Centuries of Celebrating: How Lebanon marked our nation's 50th birthday
By John Zimkus, Golden Lamb Historian
During the early 1800s, no holiday was more celebrated in the United States than the Fourth of July—not even Christmas. This was especially true on July 4, 1826, the 50th anniversary of the signing of the Declaration of Independence and the founding of the United States of America.
The excitement was evident in Lebanon, Ohio. On Monday, June 30, 1826, a committee of five citizens was formed in the Warren County Courthouse, which was then located across the street from the Golden Lamb. It was resolved that this committee’s mission was “to make arrangements for celebrating the approaching anniversary, and Jubilee of American Independence, in a manner worthy of the occasion.” It was also resolved “that Mr. Henry Share, be requested to prepare a public dinner on the Fourth of July.”
Henry Share and his wife Mary had come to Lebanon in early 1820 from Dauphine County, Pennsylvania. They became the proprietors of an already well-known hotel in town and operated it very successfully as “the sign of the Golden Lamb.”
Share was an excellent choice to prepare the dinner for such a celebration as the “Jubilee of Freedom.” Less than a year later, Henry Share advertised in various newspapers within 100 miles of Lebanon that his hotel was “not excelled by many in the west, where Ladies and Gentlemen . . . will find good accommodation"; and that “he will endeavor by diligent attention to provide his table with the best the country affords, and his bar with the choicest liquors.”
In 1826, the brick Golden Lamb was only about a quarter of the size it is today. It was two stories high and consisted of the area that is now covered by its 20th-century porch.
At 11 a.m. on that July 4th, a large gathering of citizens formed next to Henry Share’s hotel in the public square across from the courthouse. There the Lafayette Guard was formed under the direction of 66-year-old veteran of the American Revolution Robert Hamilton, the Marshal of the Day. A procession was then walked to the Presbyterian Church at the corner of Warren and East streets, some six blocks away.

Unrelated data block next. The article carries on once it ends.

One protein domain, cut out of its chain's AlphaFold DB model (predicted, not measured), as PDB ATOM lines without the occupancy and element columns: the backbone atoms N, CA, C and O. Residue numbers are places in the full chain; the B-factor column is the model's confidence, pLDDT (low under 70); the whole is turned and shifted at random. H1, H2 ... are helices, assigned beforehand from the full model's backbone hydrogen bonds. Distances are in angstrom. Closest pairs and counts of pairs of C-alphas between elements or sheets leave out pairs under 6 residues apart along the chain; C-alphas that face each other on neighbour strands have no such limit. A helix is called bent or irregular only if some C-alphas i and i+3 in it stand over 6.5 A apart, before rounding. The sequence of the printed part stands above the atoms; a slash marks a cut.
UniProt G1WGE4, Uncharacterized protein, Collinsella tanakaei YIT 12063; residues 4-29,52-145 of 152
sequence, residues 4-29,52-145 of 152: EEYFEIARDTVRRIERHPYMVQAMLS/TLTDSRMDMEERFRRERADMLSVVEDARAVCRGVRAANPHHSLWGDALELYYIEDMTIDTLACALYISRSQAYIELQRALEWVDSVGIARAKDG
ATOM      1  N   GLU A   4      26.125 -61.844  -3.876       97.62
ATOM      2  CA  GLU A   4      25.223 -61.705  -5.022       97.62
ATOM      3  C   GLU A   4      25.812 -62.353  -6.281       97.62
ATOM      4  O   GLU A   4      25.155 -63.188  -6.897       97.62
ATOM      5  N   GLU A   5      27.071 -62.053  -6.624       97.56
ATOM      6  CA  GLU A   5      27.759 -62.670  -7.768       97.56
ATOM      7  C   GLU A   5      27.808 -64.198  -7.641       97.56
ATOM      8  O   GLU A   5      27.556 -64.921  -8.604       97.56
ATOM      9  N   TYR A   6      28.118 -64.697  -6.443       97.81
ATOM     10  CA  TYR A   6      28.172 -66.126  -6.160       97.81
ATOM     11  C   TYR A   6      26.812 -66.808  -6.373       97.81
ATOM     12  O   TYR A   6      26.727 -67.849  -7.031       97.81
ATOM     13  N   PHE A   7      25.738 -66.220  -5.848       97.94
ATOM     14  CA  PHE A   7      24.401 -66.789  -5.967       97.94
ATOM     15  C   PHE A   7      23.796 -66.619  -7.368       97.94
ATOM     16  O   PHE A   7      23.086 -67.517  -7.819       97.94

At noon “a national salute was fired,” a prayer was said by Rev. William Gray, and the Declaration of Independence was read by Milton Brown. Within a year or so, the 22-year-old Lebanon lawyer would move to Tennessee where he would eventually be elected to the U.S. Congress. After an oration was given by attorney William V. H. Cushing, “a procession was again formed and marched to Mr. Share’s hotel, at the sign of the Golden Lamb.”
A contemporary newspaper account, when discussing that meal at the Golden Lamb, stated, “a large and highly respectable number of gentlemen sat down to a most excellent dinner prepared by Mr. Share. Too much praise cannot be bestowed on Mr. Share for the elegant preparations he made for the occasion.”
After the tables were cleared, or as the newspaper put it, “the cloth had been removed,” a number of official toasts were made—24 in all. They included honors to “the day," the Constitution of the United States, the President, the Congress, the state of Ohio, and the “surviving remnant of patriots of the revolution.”
Once these official toasts were concluded, guests were invited to offer their own. They were referred to as “volunteer toasts.” One was made by future Ohio Governor, the 31-year-old Warren County Prosecutor, Tom Corwin. He toasted “The Honorable Henry Clay” from Kentucky. Clay was then serving as the U.S. Secretary of State for President John Quincy Adams. Today both Clay and Corwin have private dining rooms named after them on the second floor of the Golden Lamb.
Now, the 216-year-old Golden Lamb has been host to scores of individuals, including 12 U.S. Presidents. During that same time, it has served thousands upon thousands of guests who have aided the inn in obtaining its longtime national reputation. To this day, the Golden Lamb is still providing a “table with the best the country affords.”
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